Facts Undercut Walker Stapleton (Again)

Walker Stapleton.

State Treasurer Walker Stapleton.

As the Grand Junction Sentinel’s Charles Ashby reports, Treasurer Walker Stapleton’s favorite axe to grind, the estimated rate of return for the state’s Public Employee Retirement Association fund, has once again failed to fulfill his dire predictions. Last week, Stapleton lost big at the Colorado Supreme Court, when the court refused to hear his appeal to gain access to confidential PERA data. Stapleton’s campaign to “reform” PERA, while complaining loudly about the fund’s supposed weakness, has been his most visible policy as state treasurer.

Well, as Ashby reported yesterday…it’s a bunch of BS.

A state audit of the Colorado Public Employee Retirement Association, which holds and manages pensions for just about every state and local government employee in Colorado, has “no significant deficiencies or material weaknesses.”

…Along with the audit, PERA’s actuaries also reported last week that the pension fund will become 100 percent funded in 34 years, Smith said. While the ideal solvency level is aimed at 30 years, the pension system doesn’t have far to go to get to where it needs to be fully funded, he said.

Smith credited much of the pension’s good health on reforms made by the Colorado Legislature in 2010. That new law, SB1, reduced retirement benefits for new government hires, reduced automatic cost-of-living increases for existing retirees and increased contributions to the fund by employers over seven years…

Though it now has a projected 7.5 percent return rate, which the pension lowered from 8 percent, over the past 30 years its investments have returned more than that — 9.5 percent on average, he said. [Pols emphasis]

The fact is, Treasurer Stapleton’s doom and gloom assessments of PERA’s outlook, segueing into the usual political arguments for “doing something” about the “lavish benefits” PERA pensioners receive, have totally failed the test of basic accuracy. Even after the 2010 SB-1 reforms significantly increased employee obligations, not to mention the lowering of the projected rate of return for PERA investment to 7.5% last year, Stapleton has continued to find a ready (if ignorant) audience for his message on PERA with partisan Republicans.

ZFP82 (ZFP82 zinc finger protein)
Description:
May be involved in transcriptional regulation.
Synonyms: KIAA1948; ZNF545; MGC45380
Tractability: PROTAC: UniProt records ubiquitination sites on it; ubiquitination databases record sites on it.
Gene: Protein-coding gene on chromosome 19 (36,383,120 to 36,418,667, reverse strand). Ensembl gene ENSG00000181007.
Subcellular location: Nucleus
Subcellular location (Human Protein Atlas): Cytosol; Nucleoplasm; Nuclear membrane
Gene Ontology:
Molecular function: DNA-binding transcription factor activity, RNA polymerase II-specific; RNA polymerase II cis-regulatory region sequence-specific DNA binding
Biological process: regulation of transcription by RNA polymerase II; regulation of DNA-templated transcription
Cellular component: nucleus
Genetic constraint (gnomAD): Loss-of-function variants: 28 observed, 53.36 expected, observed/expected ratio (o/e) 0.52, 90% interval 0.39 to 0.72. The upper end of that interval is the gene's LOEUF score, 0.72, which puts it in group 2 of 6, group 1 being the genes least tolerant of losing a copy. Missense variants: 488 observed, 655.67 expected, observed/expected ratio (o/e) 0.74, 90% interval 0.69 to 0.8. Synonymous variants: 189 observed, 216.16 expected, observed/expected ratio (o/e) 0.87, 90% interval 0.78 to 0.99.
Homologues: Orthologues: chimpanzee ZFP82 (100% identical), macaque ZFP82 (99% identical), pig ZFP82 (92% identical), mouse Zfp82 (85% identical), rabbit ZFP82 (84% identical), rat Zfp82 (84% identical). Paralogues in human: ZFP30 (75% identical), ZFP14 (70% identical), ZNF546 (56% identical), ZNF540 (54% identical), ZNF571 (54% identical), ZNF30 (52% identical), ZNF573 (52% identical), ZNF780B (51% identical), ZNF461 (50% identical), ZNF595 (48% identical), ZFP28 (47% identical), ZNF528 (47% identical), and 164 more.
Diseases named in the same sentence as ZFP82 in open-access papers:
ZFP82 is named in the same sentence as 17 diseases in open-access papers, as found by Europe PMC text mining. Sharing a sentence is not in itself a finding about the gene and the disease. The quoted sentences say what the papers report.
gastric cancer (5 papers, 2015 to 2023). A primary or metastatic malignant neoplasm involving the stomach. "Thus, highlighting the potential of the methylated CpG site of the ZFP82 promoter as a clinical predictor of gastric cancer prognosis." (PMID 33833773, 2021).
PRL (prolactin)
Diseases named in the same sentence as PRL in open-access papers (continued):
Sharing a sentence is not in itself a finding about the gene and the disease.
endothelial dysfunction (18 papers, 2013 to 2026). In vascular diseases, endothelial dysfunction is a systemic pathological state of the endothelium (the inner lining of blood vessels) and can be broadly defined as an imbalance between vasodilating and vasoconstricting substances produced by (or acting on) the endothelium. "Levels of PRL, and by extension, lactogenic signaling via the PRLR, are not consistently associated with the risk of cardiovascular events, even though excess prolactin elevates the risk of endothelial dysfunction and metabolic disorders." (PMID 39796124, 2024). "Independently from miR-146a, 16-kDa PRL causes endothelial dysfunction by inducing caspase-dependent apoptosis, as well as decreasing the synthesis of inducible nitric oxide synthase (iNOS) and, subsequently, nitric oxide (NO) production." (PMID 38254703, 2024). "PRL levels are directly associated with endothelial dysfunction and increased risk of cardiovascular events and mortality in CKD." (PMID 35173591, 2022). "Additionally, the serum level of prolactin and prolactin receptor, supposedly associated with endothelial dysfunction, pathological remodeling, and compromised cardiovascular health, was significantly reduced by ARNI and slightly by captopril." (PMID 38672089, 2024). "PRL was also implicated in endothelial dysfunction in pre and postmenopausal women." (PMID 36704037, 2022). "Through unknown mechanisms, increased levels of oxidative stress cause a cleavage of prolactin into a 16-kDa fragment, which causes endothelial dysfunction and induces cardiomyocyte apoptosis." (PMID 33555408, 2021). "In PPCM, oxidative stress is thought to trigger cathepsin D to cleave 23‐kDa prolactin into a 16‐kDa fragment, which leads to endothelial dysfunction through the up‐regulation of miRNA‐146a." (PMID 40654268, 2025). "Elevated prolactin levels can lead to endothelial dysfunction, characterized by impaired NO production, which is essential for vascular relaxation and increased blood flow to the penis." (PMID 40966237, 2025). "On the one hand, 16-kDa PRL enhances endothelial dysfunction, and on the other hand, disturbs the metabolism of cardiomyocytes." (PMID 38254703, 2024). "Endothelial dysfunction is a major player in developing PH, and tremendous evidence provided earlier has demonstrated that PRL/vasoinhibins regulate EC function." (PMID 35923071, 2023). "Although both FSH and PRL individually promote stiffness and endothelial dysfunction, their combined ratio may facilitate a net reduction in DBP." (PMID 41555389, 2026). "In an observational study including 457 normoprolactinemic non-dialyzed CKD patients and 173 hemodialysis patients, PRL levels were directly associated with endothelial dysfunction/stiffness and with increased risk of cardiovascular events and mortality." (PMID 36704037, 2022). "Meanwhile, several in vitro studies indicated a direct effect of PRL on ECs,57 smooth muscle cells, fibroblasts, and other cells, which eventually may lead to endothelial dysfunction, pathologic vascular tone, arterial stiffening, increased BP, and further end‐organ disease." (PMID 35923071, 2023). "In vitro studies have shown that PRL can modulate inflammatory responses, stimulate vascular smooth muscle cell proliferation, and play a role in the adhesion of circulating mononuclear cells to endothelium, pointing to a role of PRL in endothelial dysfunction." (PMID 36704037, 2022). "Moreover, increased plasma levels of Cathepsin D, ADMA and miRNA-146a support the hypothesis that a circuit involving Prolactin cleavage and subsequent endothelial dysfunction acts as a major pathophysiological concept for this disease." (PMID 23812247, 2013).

As we discussed last week, Stapleton has missed a large number of PERA Board meetings, going back years–all the while pursuing his now-failed lawsuit, and arguing that PERA’s “irresponsibility” was exposing Colorado taxpayers to massive risk. The full facts of Stapleton’s campaign against PERA make the whole business just laughable. Even if you’re with Stapleton on “reforming” PERA, he’s done a terrible job making the case. For us, having missed so many PERA board meetings while grandstanding on the issue for years destroys Stapleton’s credibility. For everyone else, there’s the increasingly undeniable fact that Stapleton is just plain wrong about PERA.

“Without being confrontational with the treasurer, we like to talk about the numbers, [Pols emphasis] and are focused on the numbers, and the numbers indicate to us that we don’t have a current crisis. Every indication is we’ll be able to meet our obligations and eventually we’ll return to fully funded status.”

Back in 2010, when Stapleton campaigned for treasurer warning of a coming “hyperinflationary environment” and calling for the state to buy gold Glenn Beck style to ward off disaster, we marveled a little that this silly man was actually poised to defeat a competent and trustworthy administrator like then-Treasurer Cary Kennedy. But it was a wave year, and things happen down the ticket in such elections that have nothing to do with the greater good.

There was no “hyperinflationary environment” after 2010, but Stapleton has proven no less silly.

13 Community Comments, Facebook Comments

  1. hawkeye says:

    Former Treasurer Cary Kennedy lost to Walker Stapleton in 2010 at least partly due to the fact that as a member of the PERA Board she voted to recommend the breaking of PERA retiree contracts which later was voted on by the legislature as SB10-1. 

  2. The Angry Trucker says:

    I think there can always be a worry about the solvency of a defined benefit plan based on a ton of outside factors that have nothing to do with Ms. Kennedy, or Mr. Stapleton's own personal opinion on any given day.  If we have a mild "10-15%" market correction that lasts a couple years, what will that do to the estimated rate of return?  I think this is too dumbed down to be fully accurate.